Marks & Spencer creates Data Science Academy using Apprenticeship levy
- 6 Min Read
M&S has used the Apprenticeship levy to provide an unique method of training to develop its team to be data sufficient
Marks & Spencer (M&S) recently unveiled the opening of a new staff academy, created with the intention of upskilling their employees. The academy was formed to bridge a skills gap within the business and to encourage staff learning – even at board level.
According to the Financial Times, M&S is expecting to train more than 1000 employees within 18 months to make staff more digitally advanced. Not only will employees be given extensive training, but will also receive a qualification in data analytics.
Traditionally, organisations have been more inclined to hire new staff to tackle the lack of skillset in an area. M&S, however, plans to encourage a data skilled workforce that will span the organisation. This move represents a real commitment to employee learning and a unique way to use the Apprenticeship levy, which will fund the training.
Speaking exclusively to HRD Connect, Jason Moss, CEO of Arch Apprentices, a training provider that supports businesses, governments and charities to create a cost-effective and capable workforce, commented: “The levy is vital for individuals, for their employers and for the economy as a whole.”
Although it seems some companies like M&S have created an innovative way to use the levy, not all organisations are following suit.
What is the Apprenticeship levy?
Announced by the government in 2015, and actioned in May 2017, the levy was designed to help fund staff training and encourage the employment of apprentices. It also endeavoured to help employers by enriching the knowledge of existing staff. The levy is funded by the highest earning organisations and gives existing staff the opportunity to train as an apprentice.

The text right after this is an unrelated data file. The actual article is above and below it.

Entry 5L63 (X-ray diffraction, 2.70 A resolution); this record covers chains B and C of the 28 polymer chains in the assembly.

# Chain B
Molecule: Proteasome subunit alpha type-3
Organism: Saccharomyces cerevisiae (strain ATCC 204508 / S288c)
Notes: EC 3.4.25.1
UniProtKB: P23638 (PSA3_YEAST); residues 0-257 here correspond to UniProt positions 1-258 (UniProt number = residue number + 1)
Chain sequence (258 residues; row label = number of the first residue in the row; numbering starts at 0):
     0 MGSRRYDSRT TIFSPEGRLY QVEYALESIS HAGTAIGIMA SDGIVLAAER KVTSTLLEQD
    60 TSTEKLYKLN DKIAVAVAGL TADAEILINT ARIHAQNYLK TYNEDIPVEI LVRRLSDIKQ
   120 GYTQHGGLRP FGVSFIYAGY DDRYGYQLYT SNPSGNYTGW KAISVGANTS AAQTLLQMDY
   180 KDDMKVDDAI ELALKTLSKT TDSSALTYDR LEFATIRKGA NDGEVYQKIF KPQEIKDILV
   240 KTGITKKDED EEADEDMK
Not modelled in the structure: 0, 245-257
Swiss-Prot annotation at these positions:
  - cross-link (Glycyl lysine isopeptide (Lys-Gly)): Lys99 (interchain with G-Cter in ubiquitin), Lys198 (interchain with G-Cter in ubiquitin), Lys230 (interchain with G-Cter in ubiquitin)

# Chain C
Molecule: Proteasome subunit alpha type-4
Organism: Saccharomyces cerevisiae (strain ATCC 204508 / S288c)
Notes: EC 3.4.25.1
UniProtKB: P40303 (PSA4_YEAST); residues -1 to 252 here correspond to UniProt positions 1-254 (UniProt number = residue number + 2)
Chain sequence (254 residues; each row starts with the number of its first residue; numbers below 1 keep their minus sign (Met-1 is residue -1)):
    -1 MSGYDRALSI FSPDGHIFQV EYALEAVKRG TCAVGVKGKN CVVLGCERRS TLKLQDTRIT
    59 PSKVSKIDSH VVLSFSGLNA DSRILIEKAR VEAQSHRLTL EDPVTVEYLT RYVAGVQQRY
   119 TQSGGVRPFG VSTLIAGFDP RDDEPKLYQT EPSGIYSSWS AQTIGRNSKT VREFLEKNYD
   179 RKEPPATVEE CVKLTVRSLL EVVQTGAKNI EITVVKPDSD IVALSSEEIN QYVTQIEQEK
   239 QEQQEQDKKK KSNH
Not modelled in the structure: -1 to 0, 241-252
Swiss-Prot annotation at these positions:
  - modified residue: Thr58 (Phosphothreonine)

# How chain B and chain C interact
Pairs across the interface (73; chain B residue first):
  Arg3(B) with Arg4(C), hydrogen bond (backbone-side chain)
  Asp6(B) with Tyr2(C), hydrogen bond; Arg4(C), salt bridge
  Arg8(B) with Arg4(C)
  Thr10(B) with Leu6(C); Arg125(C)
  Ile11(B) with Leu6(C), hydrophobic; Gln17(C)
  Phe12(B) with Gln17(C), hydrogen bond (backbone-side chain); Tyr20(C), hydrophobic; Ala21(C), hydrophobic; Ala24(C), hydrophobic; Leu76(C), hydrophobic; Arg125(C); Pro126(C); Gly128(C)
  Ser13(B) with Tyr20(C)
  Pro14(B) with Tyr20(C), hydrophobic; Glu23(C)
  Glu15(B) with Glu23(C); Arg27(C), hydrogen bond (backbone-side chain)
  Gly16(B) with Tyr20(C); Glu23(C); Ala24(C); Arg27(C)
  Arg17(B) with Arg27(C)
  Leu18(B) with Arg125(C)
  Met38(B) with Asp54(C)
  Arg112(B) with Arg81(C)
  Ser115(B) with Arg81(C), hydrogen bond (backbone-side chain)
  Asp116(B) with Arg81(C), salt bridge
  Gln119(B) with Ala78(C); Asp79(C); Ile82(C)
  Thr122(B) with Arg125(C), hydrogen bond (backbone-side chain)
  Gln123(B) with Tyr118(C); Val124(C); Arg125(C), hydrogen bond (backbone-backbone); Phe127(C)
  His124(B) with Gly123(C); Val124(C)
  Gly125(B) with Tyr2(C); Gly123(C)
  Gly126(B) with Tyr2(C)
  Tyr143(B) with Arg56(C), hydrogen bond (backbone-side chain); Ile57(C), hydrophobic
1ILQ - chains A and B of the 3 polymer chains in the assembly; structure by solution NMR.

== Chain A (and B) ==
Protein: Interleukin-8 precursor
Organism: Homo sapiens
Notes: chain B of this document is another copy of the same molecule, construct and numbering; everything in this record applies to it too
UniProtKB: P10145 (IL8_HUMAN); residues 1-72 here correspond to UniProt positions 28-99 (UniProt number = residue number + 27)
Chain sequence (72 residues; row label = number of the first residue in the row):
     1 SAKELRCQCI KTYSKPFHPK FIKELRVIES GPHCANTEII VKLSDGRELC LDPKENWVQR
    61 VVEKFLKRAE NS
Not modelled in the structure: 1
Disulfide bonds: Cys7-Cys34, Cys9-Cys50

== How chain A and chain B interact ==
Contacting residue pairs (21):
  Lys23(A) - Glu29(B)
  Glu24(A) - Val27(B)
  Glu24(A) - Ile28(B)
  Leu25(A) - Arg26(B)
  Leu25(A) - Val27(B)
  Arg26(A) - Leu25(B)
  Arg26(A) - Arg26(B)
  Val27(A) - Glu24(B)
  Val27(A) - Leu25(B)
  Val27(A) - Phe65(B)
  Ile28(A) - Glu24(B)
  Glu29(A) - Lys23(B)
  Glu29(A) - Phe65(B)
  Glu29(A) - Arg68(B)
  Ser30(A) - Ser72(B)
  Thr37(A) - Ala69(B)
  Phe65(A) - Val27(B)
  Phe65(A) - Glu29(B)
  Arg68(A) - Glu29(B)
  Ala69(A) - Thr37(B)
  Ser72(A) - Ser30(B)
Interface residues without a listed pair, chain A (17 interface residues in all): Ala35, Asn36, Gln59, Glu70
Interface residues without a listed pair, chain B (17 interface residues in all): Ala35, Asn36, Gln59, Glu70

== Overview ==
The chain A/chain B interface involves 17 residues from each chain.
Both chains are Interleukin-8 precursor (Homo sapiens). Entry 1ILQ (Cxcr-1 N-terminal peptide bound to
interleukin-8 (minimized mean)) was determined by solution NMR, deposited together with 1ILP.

According to a report by the Department for Education, the levy was created with the intention of improving the country’s skills system; the government’s productivity plan felt there was a gap between the UK and advanced economies.
The report also recognised the decline in investment into training by organisations. Before the levy was created, there were certain organisational fears that they would invest into their existing staff through training and development – but other companies would reap the benefit should that employee decide to leave. The levy, however, aimed to alleviate those fears.
M&S has used the scheme to provide a unique method of training to develop its team to be data sufficient; however, some organisations are not reaping the potential benefits of this levy and seeing it as another organisational tax.
Why is the Apprenticeship levy still underused?
A lack of knowledge on the levy is proving to be a challenge. Skills shortage led to the creation of the Apprenticeship levy and despite the name, it can be used across the organisation for all staff.
The government has pledged to create three million apprenticeships by 2020. Six months after the Apprenticeship levy was introduced, the British Chambers of Commerce found that 23% of levy-paying firms had no understanding of the levy or how their organisation will respond. Any funds in an organisation’s levy account will be removed after 2 years, thus the importance of fully using the money.